December 15, 2001
The Ramban, the 13th century Spanish sage, distinguished between two types of miracles, “nes nistar” – “hidden miracles” and “nes nigleh” – “revealed miracles”. Hidden miracles are those where God’s role in the story is not readily recognizable. Rather, God’s hand is merely implicit in the plot of the story. The story of Purim, found in the book of Esther, represents this kind of miracle. “Revealed miracles” are those events where the supernatural is apparent. God’s splitting of the sea in the story of the redemption from Egypt is an example of this type of miracle. The story of Hanukah is a paradox. The miracle of the single cruse of pure olive oil, which miraculously fueled the menorah in the Temple for eight days, seems to represent an example of the revealed miracle, while the victorious battles of the Hashmonaim over the more powerful Syrian Greek armies seems to be of the hidden type.
Perhaps the most overlooked miracle of Hanukah for the religious Jew today happens on the level of individual redemption and renewal. The rabbis have seemingly distinguished this third type of miracle in their choice of the special haftarah for Hanukah. Zechariah recounts a prophetic vision of the trial of the high priest, Joshua, before the divine tribunal. Joshua, who was the high priest soon after the return from Babylonian exile, was confronted by Satan the accuser, for apparent wrongdoing. God defends Joshua, chastising Satan for castigating this returned exile. The sins of Joshua, whom God describes as “a brand plucked from the fire” (Zechariah 3:2), are unclear. He is described as being clothed in a “filthy garment” which seems to be symbolic of his fallen condition. What was his sin? According to Targum Jonathan, the seventh century Aramaic translation of the prophets, his sin was that he did not rebuke his sons for having taken foreign women as wives. Abraham Ibn Ezra, the 11th century Spanish commentator, proved that this opinion was historically incorrect. Mordechai Zar-Kavod, a modern commentator (Daat Mikra), has suggested that he was accused of either a flaw in his lineage or of having taught the Torah improperly.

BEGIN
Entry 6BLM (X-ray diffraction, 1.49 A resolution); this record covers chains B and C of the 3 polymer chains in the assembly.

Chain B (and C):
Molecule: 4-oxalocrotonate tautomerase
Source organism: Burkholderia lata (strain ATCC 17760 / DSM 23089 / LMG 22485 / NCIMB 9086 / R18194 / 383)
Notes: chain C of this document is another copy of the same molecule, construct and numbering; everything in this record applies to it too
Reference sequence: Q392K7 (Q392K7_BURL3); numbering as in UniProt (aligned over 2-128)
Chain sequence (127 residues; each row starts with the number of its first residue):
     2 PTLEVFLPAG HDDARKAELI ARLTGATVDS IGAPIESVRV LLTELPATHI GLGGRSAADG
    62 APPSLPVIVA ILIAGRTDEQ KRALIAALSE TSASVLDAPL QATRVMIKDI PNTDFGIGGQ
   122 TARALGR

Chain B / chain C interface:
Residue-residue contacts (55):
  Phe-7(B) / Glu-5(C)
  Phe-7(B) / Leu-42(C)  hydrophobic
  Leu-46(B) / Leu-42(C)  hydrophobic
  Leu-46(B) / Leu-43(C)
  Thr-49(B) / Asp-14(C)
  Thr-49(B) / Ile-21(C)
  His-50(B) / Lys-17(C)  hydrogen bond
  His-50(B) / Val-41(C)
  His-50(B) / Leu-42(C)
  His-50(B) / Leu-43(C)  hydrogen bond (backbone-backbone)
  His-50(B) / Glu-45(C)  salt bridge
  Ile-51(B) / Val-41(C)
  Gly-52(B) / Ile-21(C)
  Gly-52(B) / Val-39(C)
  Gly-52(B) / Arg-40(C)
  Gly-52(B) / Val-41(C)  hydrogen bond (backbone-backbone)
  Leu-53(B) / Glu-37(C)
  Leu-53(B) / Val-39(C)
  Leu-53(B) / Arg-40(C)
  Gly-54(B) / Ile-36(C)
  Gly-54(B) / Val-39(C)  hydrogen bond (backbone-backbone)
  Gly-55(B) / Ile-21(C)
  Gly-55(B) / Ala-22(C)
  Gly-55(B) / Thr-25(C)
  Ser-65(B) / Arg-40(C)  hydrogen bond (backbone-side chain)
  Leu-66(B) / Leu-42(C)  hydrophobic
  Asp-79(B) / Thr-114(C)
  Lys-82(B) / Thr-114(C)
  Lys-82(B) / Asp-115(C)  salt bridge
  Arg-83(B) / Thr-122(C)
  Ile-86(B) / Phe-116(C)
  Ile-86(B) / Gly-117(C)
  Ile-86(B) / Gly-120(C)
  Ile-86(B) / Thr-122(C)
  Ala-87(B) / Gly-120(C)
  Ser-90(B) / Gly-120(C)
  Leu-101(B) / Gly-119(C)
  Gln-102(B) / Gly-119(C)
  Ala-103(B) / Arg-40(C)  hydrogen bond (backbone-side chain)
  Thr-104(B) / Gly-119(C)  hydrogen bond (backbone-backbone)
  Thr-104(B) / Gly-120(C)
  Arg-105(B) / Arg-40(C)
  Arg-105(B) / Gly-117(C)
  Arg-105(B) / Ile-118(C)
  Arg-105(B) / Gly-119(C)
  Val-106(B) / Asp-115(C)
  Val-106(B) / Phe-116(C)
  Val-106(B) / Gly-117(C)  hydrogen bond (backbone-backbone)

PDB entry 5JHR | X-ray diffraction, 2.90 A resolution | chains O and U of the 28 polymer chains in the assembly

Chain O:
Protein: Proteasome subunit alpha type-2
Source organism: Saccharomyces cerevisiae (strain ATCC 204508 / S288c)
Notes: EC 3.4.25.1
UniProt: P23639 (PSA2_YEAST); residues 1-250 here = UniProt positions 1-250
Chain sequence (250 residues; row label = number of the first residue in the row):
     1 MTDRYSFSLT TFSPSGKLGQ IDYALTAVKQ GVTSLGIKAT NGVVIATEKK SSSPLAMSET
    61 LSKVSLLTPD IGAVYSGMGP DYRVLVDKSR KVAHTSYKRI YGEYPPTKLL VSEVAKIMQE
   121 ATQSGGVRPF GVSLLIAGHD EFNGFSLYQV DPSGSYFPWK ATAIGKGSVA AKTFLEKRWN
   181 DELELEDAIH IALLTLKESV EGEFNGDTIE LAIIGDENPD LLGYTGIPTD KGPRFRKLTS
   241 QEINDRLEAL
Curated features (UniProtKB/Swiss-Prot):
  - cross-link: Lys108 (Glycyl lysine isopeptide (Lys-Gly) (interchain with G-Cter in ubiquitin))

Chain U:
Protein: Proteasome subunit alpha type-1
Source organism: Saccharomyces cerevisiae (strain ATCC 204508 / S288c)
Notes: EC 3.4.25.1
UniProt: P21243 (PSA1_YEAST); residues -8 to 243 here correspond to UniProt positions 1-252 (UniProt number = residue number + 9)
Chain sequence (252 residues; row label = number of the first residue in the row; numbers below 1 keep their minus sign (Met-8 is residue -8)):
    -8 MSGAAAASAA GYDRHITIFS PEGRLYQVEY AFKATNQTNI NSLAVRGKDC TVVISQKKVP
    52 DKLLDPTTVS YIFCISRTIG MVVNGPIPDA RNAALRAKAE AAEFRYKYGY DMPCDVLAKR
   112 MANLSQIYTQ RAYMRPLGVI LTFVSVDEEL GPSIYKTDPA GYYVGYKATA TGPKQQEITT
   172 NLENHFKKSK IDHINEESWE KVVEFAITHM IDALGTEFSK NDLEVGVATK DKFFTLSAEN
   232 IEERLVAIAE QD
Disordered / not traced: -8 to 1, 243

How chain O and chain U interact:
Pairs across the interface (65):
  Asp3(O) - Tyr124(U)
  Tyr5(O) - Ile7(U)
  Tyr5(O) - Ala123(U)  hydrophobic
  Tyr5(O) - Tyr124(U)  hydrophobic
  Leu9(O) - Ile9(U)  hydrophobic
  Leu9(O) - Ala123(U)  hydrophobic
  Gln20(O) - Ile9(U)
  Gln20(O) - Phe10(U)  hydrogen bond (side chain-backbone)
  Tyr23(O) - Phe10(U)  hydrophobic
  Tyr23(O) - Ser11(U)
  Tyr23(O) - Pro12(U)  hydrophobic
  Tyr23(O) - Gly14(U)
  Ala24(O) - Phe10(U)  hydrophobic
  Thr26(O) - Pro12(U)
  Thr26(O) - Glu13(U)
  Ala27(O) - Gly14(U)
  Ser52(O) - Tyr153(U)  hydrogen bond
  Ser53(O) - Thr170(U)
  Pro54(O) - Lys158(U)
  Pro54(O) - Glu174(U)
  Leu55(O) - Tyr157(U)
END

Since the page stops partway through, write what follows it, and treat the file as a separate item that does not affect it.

What is more important though is that God allowed for Joshua’s renewal – “The latter [an angel] spoke up and said to his attendants, ‘Take the filthy garments off him!’ And he said to him: ‘See, I have removed your guilt from you, and you shall be clothed in priestly robes.’” (Verses 4-5) It is possible that the tradition recounts this story of Joshua on Hanukah, even though it happened generations before the events of the Hashmonaim, in order to teach us that God provides for human beings to be “miraculously” redeemed. No situation is beyond the scope of God’s redeeming power. The message of Hanukah is that there is no room for dispair. In each of us it is possible for the Divine light to inspire us to be living examples of this third type of Hanukah miracle.